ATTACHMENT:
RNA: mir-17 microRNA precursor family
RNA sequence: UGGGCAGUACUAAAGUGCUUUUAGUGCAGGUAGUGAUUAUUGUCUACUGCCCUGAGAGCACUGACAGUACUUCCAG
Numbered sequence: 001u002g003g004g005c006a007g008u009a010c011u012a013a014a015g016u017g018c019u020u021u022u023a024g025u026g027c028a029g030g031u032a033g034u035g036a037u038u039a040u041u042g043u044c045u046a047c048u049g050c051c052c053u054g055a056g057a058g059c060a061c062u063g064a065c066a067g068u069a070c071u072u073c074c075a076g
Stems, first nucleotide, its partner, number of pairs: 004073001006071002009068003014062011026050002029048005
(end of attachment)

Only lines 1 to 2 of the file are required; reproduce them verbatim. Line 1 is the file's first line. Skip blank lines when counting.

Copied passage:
RNA: mir-17 microRNA precursor family
RNA sequence: UGGGCAGUACUAAAGUGCUUUUAGUGCAGGUAGUGAUUAUUGUCUACUGCCCUGAGAGCACUGACAGUACUUCCAG